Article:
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European stock markets struggle amid UK strikes

European stock markets

The FTSE 100 was almost 0.2% up, while the CAC tumbled 0.1% and the DAX was flat

European stock markets were lacklustre on the final day of trading before Christmas as trains, flights and postal deliveries are all set to be disrupted by strikes in the UK.

In London, the FTSE 100 was almost 0.2% up after opening, while the CAC tumbled 0.1% and the DAX was flat.

It came as Royal Mail employees, as well as National Highways, Driver and Vehicle Standards Agency (DVSA) and Border Force staff are due to take industrial action today.

Travellers arriving in Britain face long queues and delays, with up to half a million people likely to be affected.

Steve Dann, Border Force chief operating officer, said: We are working together with partners across the travel industry to ensure we can continue to meet critical demand and support the flow of passengers and goods through our border.

During the periods of industrial action, travellers should be prepared for disruption. We encourage everyone to check the latest advice from your operators before travelling, he said.

On Wall Street, S&P 500 futures were flat, Dow futures rose almost 0.1%, and Nasdaq futures were 0.1% lower as trade began in Europe.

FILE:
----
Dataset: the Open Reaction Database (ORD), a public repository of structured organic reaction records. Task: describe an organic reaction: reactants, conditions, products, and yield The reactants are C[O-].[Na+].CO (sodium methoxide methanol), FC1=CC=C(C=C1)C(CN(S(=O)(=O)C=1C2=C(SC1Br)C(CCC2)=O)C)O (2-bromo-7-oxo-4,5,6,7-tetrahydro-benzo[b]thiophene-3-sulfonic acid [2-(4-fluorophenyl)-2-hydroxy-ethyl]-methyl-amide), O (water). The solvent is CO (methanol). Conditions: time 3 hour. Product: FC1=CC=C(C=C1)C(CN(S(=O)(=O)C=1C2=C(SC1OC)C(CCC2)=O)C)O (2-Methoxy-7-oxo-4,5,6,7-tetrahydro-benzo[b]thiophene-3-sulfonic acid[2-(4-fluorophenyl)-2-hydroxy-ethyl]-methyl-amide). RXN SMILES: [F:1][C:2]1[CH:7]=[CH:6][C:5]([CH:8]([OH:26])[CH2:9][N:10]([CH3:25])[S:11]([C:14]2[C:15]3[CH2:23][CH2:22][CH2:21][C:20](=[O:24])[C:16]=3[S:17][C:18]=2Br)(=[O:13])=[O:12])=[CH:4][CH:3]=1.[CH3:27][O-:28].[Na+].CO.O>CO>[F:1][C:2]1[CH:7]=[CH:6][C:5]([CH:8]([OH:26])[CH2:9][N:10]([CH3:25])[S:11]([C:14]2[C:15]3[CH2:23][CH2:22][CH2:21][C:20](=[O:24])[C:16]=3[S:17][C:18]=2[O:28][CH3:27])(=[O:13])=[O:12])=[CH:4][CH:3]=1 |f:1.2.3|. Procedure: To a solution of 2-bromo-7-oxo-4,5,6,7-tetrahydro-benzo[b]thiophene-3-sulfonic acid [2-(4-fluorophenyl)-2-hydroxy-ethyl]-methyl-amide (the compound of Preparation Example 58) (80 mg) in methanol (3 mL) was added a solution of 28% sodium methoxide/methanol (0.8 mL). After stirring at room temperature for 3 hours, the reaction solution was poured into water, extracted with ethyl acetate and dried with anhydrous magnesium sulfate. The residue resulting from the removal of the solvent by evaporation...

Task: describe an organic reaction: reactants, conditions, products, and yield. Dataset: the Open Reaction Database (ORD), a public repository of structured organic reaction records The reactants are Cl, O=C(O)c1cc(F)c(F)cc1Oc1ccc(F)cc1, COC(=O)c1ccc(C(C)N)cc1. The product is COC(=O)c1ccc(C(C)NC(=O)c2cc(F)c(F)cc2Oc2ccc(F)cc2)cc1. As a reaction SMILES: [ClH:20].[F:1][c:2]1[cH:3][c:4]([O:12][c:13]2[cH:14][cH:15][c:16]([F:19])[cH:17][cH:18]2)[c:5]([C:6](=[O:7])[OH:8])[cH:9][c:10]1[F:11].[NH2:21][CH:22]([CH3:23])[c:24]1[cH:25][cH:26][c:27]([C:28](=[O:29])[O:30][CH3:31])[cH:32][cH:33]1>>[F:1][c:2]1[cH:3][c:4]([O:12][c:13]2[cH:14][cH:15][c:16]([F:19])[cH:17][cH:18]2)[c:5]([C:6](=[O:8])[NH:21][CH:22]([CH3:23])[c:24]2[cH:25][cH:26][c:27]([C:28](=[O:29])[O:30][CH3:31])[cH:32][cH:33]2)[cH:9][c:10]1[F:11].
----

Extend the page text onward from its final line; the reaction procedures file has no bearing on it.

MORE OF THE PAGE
It came as shares closed in a sea of red on Thursday, driven by fears that strong economic data and better-than-expected economic growth will see the US Federal Reserve double down on its interest rate hikes to tame inflation.

The Dow Jones Industrial Average closed 1.1% down, while the broad-based S&P 500 Index lost 1.5 in the previous session. The tech-rich Nasdaq Composite Index also plunged 2.2%.

Matt Britzman, equity analyst at Hargreaves Lansdown, said: The Santa rally looks to be short lived across the pond as US stocks came under pressure from renewed interest rate fears, and the FTSE 100 struggles to regain form.

He said: It’s worth remembering, interest rate hikes always have a lag before they really take hold, and we’d expect economic growth to face tougher tests to come, as Fed actions work through the economy.

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